It’s Friday, February 26th.
This time on The Front Page: How the Knight Foundation spends its money, Reply All has its own fallout, and leadership shake-ups all around.
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The 2021 Knight Media Forum is next week and, like years before, attendees will have the chance to hear from individuals who are connected to white nationalist-aligned organizations and equate “cancel culture” with the civil rights movement, writes Simon Galperin.
The Knight Foundation’s links to right-wing extremism don’t stop at panelist selections, though. Galperin directs attention to thousands of dollars the organization gives to the American Enterprise Institute, the American Council on Education, and the Heritage Foundation — often in the form of grants omitted on the foundation’s awards directory.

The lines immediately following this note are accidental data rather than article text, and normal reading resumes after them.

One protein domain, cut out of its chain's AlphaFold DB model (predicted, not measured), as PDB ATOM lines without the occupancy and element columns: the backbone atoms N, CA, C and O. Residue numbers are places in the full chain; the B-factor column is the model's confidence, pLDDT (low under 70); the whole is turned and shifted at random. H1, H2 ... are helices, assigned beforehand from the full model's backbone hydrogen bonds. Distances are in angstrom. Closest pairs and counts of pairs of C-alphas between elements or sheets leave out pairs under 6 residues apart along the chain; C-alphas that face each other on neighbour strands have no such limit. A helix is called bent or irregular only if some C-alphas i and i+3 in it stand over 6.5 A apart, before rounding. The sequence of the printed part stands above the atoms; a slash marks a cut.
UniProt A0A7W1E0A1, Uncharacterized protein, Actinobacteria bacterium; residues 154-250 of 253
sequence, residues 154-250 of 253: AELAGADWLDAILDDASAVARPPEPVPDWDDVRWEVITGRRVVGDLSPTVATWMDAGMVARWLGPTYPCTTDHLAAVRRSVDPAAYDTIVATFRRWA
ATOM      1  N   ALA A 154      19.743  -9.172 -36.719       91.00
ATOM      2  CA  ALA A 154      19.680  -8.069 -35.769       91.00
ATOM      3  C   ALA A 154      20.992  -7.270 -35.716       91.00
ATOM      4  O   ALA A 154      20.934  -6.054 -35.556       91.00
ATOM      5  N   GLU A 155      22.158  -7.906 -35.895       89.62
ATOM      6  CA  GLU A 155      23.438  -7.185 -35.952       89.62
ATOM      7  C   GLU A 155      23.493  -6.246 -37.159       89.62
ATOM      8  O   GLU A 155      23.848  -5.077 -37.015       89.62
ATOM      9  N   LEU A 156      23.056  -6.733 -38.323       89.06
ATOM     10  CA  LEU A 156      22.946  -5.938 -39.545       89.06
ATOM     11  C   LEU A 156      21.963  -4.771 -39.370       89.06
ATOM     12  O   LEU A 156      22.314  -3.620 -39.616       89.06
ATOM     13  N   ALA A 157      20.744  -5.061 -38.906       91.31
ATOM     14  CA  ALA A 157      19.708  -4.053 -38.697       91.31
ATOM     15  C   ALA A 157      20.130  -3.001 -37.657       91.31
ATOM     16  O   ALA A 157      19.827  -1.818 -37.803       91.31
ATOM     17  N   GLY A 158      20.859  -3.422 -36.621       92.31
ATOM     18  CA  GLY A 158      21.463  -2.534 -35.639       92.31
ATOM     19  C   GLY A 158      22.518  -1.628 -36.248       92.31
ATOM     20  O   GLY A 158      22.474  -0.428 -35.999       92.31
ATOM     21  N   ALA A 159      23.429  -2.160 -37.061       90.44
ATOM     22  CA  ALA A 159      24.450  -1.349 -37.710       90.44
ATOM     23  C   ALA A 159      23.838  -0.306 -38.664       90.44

Perhaps most concerning, however, is how criticism of the foundation can injure those looking to succeed within the journalism industry. With connections to newsrooms, higher education, and fellowships, Knight Foundation avoids scrutiny through its powerful connections.
Journalists and civic leaders I spoke with agree it’s difficult to criticize the Knight Foundation. No one — grantee or otherwise — wanted to go on the record, citing Knight’s influence over their livelihoods. For years, its philanthropy has been one of the cornerstones of U.S. journalism. … But while we agree it’s difficult to criticize the Knight Foundation, we also agree that is unaccountable and its behavior — from its speaker lineups to its grant-making to its board of trustees and endowment — is actively undermining its mission and grantees.
You can read the rest of Galperin’s reporting here.